What is a Tire Pressure Monitoring System?
Tire pressure monitoring systems (TPMS) continuously check the pressure in a vehicle’s tires and report that information to the driver. Most of these systems measure pressure directly, but some infer pressure from observational factors such as tire rotation speed.
The first tire pressure monitoring systems appeared in the 1980s, but the technology didn’t become ubiquitous until much later. The technology’s adoption in the United States was fueled by the TREAD Act of 2000, which required all light motor vehicles in the United States to have some type of TPMS by 2007.
What is the tire pressure monitoring point?
Tire pressure often affects handling characteristics, which is the main rationale governments have used to legislate the use of these systems. Under-inflated tires can contribute to increased stopping distances, poor lateral stability, and other problems. If a tire is low enough in air, it can even overheat and fail catastrophically. When that happens at high speeds, the results can be devastating.
There is also an economic rationale behind tire pressure monitoring that should appeal to any car owner on a budget. Underinflation can have an adverse effect on gas mileage and tread wear, so keeping your tires properly inflated can save you money over time. If your tires are 10 percent underinflated, you’ll typically experience a 1 percent reduction in fuel efficiency. This may not sound like much, but it has a cumulative effect.
How does tire pressure monitoring work?
Most tire pressure monitoring systems use physical pressure sensors, battery-powered transmitters, and a central receiver unit. Each tire has its own pressure sensor, and battery-powered transmitters report individual pressures to the receiver. This information is processed and presented to the driver. In most cases, the system is designed to alert the driver if any of the tire pressures drop below a certain threshold.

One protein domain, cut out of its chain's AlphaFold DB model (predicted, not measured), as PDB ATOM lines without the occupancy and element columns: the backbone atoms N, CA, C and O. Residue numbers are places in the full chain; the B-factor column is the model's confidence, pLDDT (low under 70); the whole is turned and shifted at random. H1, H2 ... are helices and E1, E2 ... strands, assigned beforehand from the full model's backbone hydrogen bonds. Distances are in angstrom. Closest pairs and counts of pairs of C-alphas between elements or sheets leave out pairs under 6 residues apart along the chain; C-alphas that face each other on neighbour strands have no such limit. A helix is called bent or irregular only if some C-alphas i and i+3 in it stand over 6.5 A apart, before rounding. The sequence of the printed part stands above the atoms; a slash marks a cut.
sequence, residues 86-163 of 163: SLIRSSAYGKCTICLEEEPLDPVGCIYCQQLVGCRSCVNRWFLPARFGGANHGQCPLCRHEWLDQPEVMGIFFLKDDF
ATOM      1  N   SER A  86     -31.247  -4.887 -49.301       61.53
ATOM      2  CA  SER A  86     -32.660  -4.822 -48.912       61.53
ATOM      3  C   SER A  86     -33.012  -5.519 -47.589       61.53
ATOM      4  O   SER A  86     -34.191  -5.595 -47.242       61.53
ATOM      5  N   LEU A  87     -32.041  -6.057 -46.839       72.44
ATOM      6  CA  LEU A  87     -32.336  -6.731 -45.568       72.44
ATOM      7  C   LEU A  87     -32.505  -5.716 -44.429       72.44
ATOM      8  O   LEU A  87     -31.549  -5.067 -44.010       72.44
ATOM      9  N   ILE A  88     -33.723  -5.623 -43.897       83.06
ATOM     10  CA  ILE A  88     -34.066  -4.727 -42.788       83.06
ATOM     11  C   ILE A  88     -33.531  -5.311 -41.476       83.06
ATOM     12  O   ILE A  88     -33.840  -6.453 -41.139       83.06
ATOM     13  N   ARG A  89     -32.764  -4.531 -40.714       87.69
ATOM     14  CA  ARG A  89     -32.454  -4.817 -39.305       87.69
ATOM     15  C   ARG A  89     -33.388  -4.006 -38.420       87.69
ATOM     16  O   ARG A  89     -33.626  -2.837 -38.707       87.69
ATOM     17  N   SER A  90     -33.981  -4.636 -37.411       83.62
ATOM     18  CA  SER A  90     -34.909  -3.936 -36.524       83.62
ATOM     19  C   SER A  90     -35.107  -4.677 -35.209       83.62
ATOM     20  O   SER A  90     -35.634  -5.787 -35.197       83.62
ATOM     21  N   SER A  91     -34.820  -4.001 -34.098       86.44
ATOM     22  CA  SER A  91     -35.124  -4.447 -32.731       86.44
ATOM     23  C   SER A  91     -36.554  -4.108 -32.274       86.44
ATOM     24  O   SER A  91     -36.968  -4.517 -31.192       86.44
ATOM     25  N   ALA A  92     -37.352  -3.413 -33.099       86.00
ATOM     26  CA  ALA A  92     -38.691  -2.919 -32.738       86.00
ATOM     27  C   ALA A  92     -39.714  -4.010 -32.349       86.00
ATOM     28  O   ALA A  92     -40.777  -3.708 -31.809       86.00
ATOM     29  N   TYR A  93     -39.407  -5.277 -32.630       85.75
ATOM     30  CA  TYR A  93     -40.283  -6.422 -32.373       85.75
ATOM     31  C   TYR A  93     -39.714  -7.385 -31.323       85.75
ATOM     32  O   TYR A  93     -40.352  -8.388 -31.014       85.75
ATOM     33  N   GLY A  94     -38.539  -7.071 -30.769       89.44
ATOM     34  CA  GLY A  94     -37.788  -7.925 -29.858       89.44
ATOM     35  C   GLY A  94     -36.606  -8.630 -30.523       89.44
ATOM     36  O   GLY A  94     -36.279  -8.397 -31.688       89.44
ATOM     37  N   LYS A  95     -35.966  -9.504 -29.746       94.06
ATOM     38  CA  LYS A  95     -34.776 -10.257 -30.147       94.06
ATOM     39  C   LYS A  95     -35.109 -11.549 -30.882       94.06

The other method of monitoring tire pressure is sometimes called an indirect tire pressure monitoring system (iTPMS). These systems do not measure tire pressure directly, so they do not have battery-powered transmitters that require periodic replacement. In contrast, indirect measurement systems take into account factors such as the speed of rotation of the wheels. Because low pressure tires have smaller diameters than fully inflated tires, these systems may be able to infer when tire pressure needs to be adjusted.
What are the different types of systems?
The two main types of tire pressure monitoring technology are TPMS and iTPMS. However, there are also two main types of sensors used by tire pressure monitoring systems. The main type of TPMS uses sensors that are built into the valve stems of each tire. Each valve stem assembly has a built-in sensor, transmitter and battery. These components are hidden inside the wheels and can only be accessed by removing the tire. Most OEMs use this type of TPMS, but there are some drawbacks. Sensors are usually very expensive and tend to be somewhat fragile.
The other type of TPMS uses sensors that are built into the valve stem caps. Each lid contains a sensor, transmitter, and battery, just like the wheeled versions. However, this type can be installed without removing the tires. The main disadvantage is that the sensors are easily identifiable, which makes them vulnerable to theft. Both types of TPMS also have other advantages and disadvantages.
Can I get tire pressure monitoring on my vehicle?
If you buy a new car in the United States or the European Union, it already has some type of TPMS. All vehicles in the US have had them since 2007, and the EU instituted a mandate in 2012. If your vehicle is older than that, it may be possible to retrofit it with an aftermarket system.
Both valve stem and cap systems are available aftermarket, so you can choose from the systems you want. Valve stem sensors tend to be more expensive and require a visit to your mechanic for installation. Most shops charge a nominal fee to demount and mount the tires, but the actual installation of the sensors is typically free. This is due to the fact that installing a valve stem tire pressure sensor is no more complicated than installing a regular valve stem. If you’re already shopping for new tires, most shops will install sensors at that time for no additional labor cost.
If you don’t want to take your car to a tire shop or repair shop to have sensors installed, then you can purchase an aftermarket TPMS that uses cap sensors. These systems can be installed by simply replacing your existing valve stem caps with sensors from a TPMS kit. Most kits also have a 12-volt adapter that can be plugged into the cigarette lighter or accessory outlet.